David Wighton concluded by saying that it was difficult to assess costs of whether it was better to stay or leave the EU, but believed that an exit from the EU would ultimately be a ‘net-negative’ in the long term and cause “a decade of uncertainty” for the UK economy. Owen Paterson, perhaps unsurprisingly, disagreed with this notion and said that the negative arguments coming from the City against Brexit, were the same ones made for joining the Euro, 10 years ago.
During the subsequent Q&A session there were many questions from business representatives in the audience about the nature of the referendum and its implications, including; how would staying in or leaving the EU impact on the current skills gap? What will be the question posed in the Referendum? What will be the impact on the Union? All the panellists agreed that it was crucial to ensure the British people clearly under what was on offer.
So, what happens next? In terms of assessing the likely next steps and the events leading up to the referendum, there are several significant ‘known unknowns’, which once determined, will play a defining role in the Referendum campaign. These include the following:
- The Prime Minister’s negotiation demands and the likelihood of them being accepted: David Cameron has begun his diplomatic circuit across the other 27 member states, but he been deliberately vague about what his demands are at this stage. This is, in part, because he does not want to reveal full details of his negotiating hand to other EU leaders, but also because he does want to give the anti-EU lobby the opportunity to frame the terms of the debate and undermine the opportunity for successful negotiation. Cameron has given a broad indication of his priorities in a series of speeches and newspaper articles (such as opt-outs from further EU measures to forge a closer union, the restriction of benefits to EU migrants, protections for the City of London financial markets from EU legislation and safeguards for non-Eurozone members). While Jean-Claude Juncker, President of the European Commission, has said he is ready to “strike a fair deal for the United Kingdom in the EU”, some of Cameron’s points have received a mixed response from EU leaders, with noises from Berlin being notably warmer than those from Paris. Without knowing the details, however, it is quite difficult to tell what would be considered success or failure at this stage.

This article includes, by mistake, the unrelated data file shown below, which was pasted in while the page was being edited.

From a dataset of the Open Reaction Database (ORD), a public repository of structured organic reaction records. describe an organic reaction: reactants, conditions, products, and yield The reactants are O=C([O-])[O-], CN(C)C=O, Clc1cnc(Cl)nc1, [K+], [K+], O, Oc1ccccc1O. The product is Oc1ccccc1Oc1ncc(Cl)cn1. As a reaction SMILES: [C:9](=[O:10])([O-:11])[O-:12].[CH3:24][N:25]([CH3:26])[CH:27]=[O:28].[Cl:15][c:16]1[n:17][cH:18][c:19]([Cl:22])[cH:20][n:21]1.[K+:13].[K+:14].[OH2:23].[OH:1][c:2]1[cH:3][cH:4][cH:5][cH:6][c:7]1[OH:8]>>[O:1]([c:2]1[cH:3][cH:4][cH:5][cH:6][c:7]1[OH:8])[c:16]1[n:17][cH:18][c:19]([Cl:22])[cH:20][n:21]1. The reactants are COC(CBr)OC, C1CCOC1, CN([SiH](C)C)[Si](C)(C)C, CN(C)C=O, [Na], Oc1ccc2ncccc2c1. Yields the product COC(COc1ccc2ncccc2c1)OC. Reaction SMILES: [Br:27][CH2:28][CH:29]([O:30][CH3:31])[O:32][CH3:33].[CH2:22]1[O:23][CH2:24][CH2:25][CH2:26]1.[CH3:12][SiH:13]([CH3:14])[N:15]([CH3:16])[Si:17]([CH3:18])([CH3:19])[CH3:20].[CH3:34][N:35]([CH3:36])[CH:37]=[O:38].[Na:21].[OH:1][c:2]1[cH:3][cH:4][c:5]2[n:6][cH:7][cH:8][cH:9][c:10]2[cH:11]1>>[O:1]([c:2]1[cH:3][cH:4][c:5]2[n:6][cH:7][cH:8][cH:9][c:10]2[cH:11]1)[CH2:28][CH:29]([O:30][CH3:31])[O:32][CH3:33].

- How the Conservative Party will react to Cameron’s negotiations? This will be a crucial test as to whether the Prime Minister’s negotiations will be deemed a success and will play a significant factor in framing the terms of “Yes” and “No” campaigns. Europe has been a defining issue for the Conservatives and has caused bitter divisions in the Party ever since the Maastricht Treaty in 1992. It is unclear, however, how strong the level of Euroscepticism is across the Parliamentary Party. In the last Parliament, 79 Tory MPs voted against the Government on the issue of Europe, but it is questionable as to how many, beyond the hard-core ‘outers’ would publically campaign against the Prime Minister during the Referendum. As Paterson revealed, discussions are already underway on forming a cross-party “No” campaign, but the position of other parties, notably UKIP (who’s Chairman, Steve Crowther, was in the audience) will be a significant factor in shaping the Conservative Party’s position. Another key factor is the role and position of Cabinet Ministers and future potential leadership contenders (e.g. Boris Johnson and Theresa May) on the Referendum campaign.
- The timing of Referendum and other external factors: As yet, there is no clear indication as to when the Referendum will take place. The official UK Government position is that a referendum will be held by the end of 2017 but has indicated that they may wish to hold it a year earlier to avoid clashing with French and German elections and the planned UK Presidency of the EU Council. There is also a desire not to combine the Referendum with other elections, for example, the Scottish Parliamentary Election in May 2016.
- So after a lively and illuminating debate, it was clear that there were still many unanswered questions about the Referendum. Indeed, many of crucial issues are only likely to become clear once we get close to the date of the Referendum itself. What is clear, however, is that the issue is likely to dominate the political agenda for the next 12-24 months and define the future policy agenda for many years to come.